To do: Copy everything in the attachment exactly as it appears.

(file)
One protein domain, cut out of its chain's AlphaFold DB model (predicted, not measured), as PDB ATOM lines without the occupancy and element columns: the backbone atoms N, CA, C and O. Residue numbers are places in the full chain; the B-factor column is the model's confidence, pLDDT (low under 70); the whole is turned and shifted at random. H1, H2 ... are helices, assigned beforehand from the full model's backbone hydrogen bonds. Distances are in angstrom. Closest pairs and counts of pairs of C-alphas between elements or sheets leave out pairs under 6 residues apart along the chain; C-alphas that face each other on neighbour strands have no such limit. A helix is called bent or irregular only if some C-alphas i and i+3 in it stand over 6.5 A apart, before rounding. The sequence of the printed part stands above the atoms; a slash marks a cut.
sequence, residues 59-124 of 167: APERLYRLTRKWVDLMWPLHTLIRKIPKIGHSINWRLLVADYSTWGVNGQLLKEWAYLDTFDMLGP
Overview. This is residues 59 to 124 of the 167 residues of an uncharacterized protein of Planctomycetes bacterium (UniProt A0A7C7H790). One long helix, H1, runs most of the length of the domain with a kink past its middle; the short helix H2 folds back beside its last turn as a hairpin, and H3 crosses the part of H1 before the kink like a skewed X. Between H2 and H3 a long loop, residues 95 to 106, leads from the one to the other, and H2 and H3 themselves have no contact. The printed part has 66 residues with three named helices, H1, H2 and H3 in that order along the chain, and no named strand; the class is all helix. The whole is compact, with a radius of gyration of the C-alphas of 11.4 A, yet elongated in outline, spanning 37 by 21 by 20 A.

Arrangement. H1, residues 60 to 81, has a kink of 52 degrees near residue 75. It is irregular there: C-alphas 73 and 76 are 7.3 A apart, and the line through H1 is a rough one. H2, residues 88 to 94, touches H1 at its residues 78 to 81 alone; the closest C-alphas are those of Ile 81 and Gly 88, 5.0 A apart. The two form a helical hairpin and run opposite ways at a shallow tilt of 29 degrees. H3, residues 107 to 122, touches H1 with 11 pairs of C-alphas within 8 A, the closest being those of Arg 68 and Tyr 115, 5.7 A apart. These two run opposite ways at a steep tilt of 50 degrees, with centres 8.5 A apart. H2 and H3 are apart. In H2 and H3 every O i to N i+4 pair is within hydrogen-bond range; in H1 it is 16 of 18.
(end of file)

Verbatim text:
One protein domain, cut out of its chain's AlphaFold DB model (predicted, not measured), as PDB ATOM lines without the occupancy and element columns: the backbone atoms N, CA, C and O. Residue numbers are places in the full chain; the B-factor column is the model's confidence, pLDDT (low under 70); the whole is turned and shifted at random. H1, H2 ... are helices, assigned beforehand from the full model's backbone hydrogen bonds. Distances are in angstrom. Closest pairs and counts of pairs of C-alphas between elements or sheets leave out pairs under 6 residues apart along the chain; C-alphas that face each other on neighbour strands have no such limit. A helix is called bent or irregular only if some C-alphas i and i+3 in it stand over 6.5 A apart, before rounding. The sequence of the printed part stands above the atoms; a slash marks a cut.
sequence, residues 59-124 of 167: APERLYRLTRKWVDLMWPLHTLIRKIPKIGHSINWRLLVADYSTWGVNGQLLKEWAYLDTFDMLGP
Overview. This is residues 59 to 124 of the 167 residues of an uncharacterized protein of Planctomycetes bacterium (UniProt A0A7C7H790). One long helix, H1, runs most of the length of the domain with a kink past its middle; the short helix H2 folds back beside its last turn as a hairpin, and H3 crosses the part of H1 before the kink like a skewed X. Between H2 and H3 a long loop, residues 95 to 106, leads from the one to the other, and H2 and H3 themselves have no contact. The printed part has 66 residues with three named helices, H1, H2 and H3 in that order along the chain, and no named strand; the class is all helix. The whole is compact, with a radius of gyration of the C-alphas of 11.4 A, yet elongated in outline, spanning 37 by 21 by 20 A.

Arrangement. H1, residues 60 to 81, has a kink of 52 degrees near residue 75. It is irregular there: C-alphas 73 and 76 are 7.3 A apart, and the line through H1 is a rough one. H2, residues 88 to 94, touches H1 at its residues 78 to 81 alone; the closest C-alphas are those of Ile 81 and Gly 88, 5.0 A apart. The two form a helical hairpin and run opposite ways at a shallow tilt of 29 degrees. H3, residues 107 to 122, touches H1 with 11 pairs of C-alphas within 8 A, the closest being those of Arg 68 and Tyr 115, 5.7 A apart. These two run opposite ways at a steep tilt of 50 degrees, with centres 8.5 A apart. H2 and H3 are apart. In H2 and H3 every O i to N i+4 pair is within hydrogen-bond range; in H1 it is 16 of 18.